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   Spring
 more...>News>Get It Growing>Seasonal Archives>Spring>
Seeds
Use Seeds To Get Warm-season Bedding Plants Going
(Video 03/06/06) This a great time of the year to start warm-season bedding plants from seed -- to transplant into the garden later. Read the back of the seed package for directions. (Runtime: 1 minute 35 seconds)
Holly Hocks
Plant Holly Hocks Before They Bloom
(Video 2/13/06) Louisiana gardeners are accustomed to going to the nursery and buying plants already in bloom. Holly hocks should be planted well before they bloom. They need to be established to put on a good show. (Runtime 1 minute 24 seconds)
Spider Mites
Control Spider Mites On Camellias
(Video 2/27/06) Camellias provide wonderful flowers in the late winter. Spider mites can be a problem on camellias. Mites are hard to see, but LSU AgCenter horticulturist Dan Gill says they can be controlled. (Runtime: 1 minute 30 seconds)
Louisiana Home Gardeners Can Grow A Variety Of Fruits
(Video 2/20/06) There are plenty of fruit trees, shrubs and vines that can grow in Louisiana landscapes. Late February and early March are ideal times to get them into the ground. (Runtime: 1 minute, 37 seconds)
Save Potted Easter Lilies For Landscapes
(Audio 2/20/06) Potted, blooming Easter lilies are always available around Easter time. Save these lilies and plant them into your landscape. They will go dormant in the summer and bloom for you year after year. (Runtime: 60 seconds)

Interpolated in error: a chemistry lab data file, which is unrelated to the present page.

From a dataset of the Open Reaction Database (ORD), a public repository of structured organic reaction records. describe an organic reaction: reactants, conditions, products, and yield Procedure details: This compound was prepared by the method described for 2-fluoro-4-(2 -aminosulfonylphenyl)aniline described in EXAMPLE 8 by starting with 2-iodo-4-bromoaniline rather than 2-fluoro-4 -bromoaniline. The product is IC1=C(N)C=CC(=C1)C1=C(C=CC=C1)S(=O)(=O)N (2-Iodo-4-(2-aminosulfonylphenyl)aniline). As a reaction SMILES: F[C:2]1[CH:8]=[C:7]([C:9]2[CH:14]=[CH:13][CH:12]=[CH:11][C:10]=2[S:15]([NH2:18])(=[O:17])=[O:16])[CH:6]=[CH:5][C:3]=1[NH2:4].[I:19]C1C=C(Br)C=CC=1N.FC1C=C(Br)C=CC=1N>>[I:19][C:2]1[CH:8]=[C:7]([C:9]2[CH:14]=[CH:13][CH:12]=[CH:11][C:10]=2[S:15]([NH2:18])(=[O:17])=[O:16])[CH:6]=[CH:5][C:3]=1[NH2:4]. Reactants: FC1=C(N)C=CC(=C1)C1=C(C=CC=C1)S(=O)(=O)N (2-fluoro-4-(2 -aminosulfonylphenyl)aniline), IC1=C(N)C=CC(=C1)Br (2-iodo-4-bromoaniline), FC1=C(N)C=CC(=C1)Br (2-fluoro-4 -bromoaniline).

Include Trees In Total Home Inspection
(Audio 3/20/06) Home inspections can ensure that costly repairs are not required after you take possession of the property. Trees usually are not included in such inspections, but LSU AgCenter horticulturist Dan Gill suggests hiring a licensed arborist before making an offer on a home. (Runtime: 60 seconds)
Plant Corn If You Have The Space
(Audio 3/20/06) Corn is one of the most wonderful vegetables you can grow in your home vegetable garden. Corn takes up a lot of room, however, so you will need space to grow this plant. Plant corn in a square to get good pollination. (Runtime: 60 seconds)
Spray Fruit Trees To Avoid Problems
(Audio 3/20/06) Louisiana gardeners are able to grow a wide variety of fruit trees in home landscapes. One thing you need to keep in mind is that fruit trees are prone to insect and disease problems. These trees must be on a preventve spray schedule. (Runtime: 60 seconds)
Proper Bed Preparation Is The Start To Good Growing
(Audio 03/13/06) Proper bed preparation before planting is an important part of your success in the garden. LSU AgCenter horticulturist Dan Gill says good bed preparation makes a difference in the perfomance of what you plant, whether it is vegetables, shrubs or flowers. Remove weeds and till soil to get started. (Runtime: 60 seconds)
Common Fall Lawn Fungus Can Be Active In Spring
(Audio 03/13/06) St. Augustine grass has been a very popular lawn grass. Unfortunately, it is quite susceptible to the disease brown patch. Brown patch primarily is active in the fall, but it also shows up this time of the year. (Runtime: 60 seconds)
Control Winter Weeds Before They Set Seeds